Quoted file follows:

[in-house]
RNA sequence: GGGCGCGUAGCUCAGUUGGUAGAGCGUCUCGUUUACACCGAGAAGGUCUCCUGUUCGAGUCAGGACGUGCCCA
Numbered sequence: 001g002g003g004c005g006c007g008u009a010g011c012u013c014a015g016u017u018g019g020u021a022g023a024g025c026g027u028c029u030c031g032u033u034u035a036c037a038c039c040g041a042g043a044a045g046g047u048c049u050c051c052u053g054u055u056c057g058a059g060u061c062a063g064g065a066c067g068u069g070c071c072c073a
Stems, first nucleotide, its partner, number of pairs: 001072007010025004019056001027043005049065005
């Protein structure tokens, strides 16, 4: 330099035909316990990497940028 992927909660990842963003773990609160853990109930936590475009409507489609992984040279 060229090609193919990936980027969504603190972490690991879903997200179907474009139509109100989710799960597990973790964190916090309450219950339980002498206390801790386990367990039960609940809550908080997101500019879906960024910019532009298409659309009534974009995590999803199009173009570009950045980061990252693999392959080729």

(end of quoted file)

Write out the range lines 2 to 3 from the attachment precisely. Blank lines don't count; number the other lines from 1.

RNA sequence: GGGCGCGUAGCUCAGUUGGUAGAGCGUCUCGUUUACACCGAGAAGGUCUCCUGUUCGAGUCAGGACGUGCCCA
Numbered sequence: 001g002g003g004c005g006c007g008u009a010g011c012u013c014a015g016u017u018g019g020u021a022g023a024g025c026g027u028c029u030c031g032u033u034u035a036c037a038c039c040g041a042g043a044a045g046g047u048c049u050c051c052u053g054u055u056c057g058a059g060u061c062a063g064g065a066c067g068u069g070c071c072c073a